Who’s turn was it? You’ve both jumped the gun and your two moving balls have become entangled on their way to the hole. What happens when golf balls collide?
Everyone’s in such a hurry now, aren’t they? Ready Golf, 40 seconds for a shot, we’re almost falling over each other in a rush to get on with it.
All right, I jest, of course, but the ambition to speed up a round can bring some interesting Rules situations out on the course.
It’s not unusual now for players to hit putts quickly after one another – especially if they’re from distance and there is a little chance of them finding the bottom of the hole.
So what if two of you are on the green, hit a putt at a similar time, and both balls in motion then strike each other. How does that get sorted out?
You know in stroke play a putt which hits a ball at rest on the putting green, when both are on the dancefloor, is a breach of Rule 11.1a and results in two penalty strokes.
But is it different if both balls are moving? What happens if golf balls collide?
Golf balls collide on a green: What do the Rules of Golf say?
It is different and it’s just been set straight in a new clarification to Rule 11.1 in the quarterly review of the Rules of Golf.
A ball is a movable obstruction, it says, including when it is in motion on the putting green.
“If it is known or virtually certain a player’s ball in motion played from the putting green accidentally hits another ball in motion on the putting green, the player must replay the stroke”.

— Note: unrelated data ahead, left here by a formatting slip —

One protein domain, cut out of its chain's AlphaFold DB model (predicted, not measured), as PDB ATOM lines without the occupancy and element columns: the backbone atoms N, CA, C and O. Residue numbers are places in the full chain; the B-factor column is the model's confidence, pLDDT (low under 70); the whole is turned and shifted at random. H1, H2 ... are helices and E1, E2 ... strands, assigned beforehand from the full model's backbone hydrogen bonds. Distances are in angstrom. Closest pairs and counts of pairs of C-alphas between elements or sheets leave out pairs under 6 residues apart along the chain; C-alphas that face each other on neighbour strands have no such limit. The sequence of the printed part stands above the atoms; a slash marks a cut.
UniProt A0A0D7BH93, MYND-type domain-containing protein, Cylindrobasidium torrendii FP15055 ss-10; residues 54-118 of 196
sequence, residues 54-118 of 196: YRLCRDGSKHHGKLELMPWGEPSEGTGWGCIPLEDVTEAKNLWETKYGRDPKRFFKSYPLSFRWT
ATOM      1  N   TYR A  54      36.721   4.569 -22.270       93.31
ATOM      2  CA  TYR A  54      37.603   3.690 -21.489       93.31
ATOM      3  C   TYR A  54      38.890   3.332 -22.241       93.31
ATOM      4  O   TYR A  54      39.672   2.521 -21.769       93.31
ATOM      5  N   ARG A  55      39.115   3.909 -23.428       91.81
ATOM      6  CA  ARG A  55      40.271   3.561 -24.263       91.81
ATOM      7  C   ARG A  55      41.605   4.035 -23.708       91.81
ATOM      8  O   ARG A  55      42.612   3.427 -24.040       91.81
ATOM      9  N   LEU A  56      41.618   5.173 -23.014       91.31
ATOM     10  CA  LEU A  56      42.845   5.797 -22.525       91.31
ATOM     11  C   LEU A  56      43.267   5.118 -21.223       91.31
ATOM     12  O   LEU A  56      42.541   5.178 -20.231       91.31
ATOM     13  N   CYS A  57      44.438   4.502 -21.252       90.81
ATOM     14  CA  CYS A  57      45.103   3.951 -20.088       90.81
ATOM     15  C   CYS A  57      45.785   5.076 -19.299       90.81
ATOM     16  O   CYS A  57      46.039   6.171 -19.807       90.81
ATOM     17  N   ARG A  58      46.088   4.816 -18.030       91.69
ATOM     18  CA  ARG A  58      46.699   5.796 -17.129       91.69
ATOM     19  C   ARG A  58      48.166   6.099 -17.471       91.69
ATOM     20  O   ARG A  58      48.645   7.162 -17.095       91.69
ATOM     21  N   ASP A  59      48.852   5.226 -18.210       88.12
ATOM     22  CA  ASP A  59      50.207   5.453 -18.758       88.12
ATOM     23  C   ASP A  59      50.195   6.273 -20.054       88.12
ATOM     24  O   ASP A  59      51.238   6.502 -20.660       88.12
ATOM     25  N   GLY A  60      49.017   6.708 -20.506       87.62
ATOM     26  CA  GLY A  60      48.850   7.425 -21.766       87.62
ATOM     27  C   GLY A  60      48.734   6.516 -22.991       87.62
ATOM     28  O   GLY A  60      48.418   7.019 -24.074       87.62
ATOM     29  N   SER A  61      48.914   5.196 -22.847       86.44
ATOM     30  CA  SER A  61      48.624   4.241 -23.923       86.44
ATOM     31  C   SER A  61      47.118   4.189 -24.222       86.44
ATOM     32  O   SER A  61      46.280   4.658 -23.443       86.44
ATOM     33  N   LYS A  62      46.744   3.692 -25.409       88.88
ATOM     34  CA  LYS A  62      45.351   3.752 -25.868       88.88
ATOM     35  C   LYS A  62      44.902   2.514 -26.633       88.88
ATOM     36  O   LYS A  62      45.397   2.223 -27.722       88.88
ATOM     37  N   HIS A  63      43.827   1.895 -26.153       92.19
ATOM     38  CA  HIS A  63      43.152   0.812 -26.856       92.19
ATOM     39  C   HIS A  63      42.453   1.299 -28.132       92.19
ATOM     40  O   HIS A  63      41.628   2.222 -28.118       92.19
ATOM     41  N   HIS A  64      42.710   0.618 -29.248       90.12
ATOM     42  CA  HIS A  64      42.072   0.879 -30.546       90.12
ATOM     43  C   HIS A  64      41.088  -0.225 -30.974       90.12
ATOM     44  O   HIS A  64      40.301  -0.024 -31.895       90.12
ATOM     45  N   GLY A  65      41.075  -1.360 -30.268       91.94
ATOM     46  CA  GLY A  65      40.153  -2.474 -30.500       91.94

Here’s another interesting bit. You can do that by “playing the original ball or another ball from the spot where that stroke was made”. You can even switch balls if you wish!
There are two things to bear in mind from this new clarification. Can you spot them?
The first is the contact must be accidental. Trick shots for TikTok don’t get you a do-over in a competition. The second is that your ball has to have been played from the putting green.
If you are off the green and your ball in motion hits a moving putt that has been played from the dancefloor, well, they can replay their stroke (their ball in motion played from the putting green accidentally hit another ball in motion on the putting green).
You, though, are playing yours as it lies under the usual stipulations of Rule 11.1b.
Got a question for our expert?
Despite the changes to the Rules of Golf in 2019 and 2023, there are still some that leave us scratching our heads. I’ll try to help by featuring the best of your queries in this column.
Have you ever seen golf balls collide on green? Let me know by leaving a comment on X.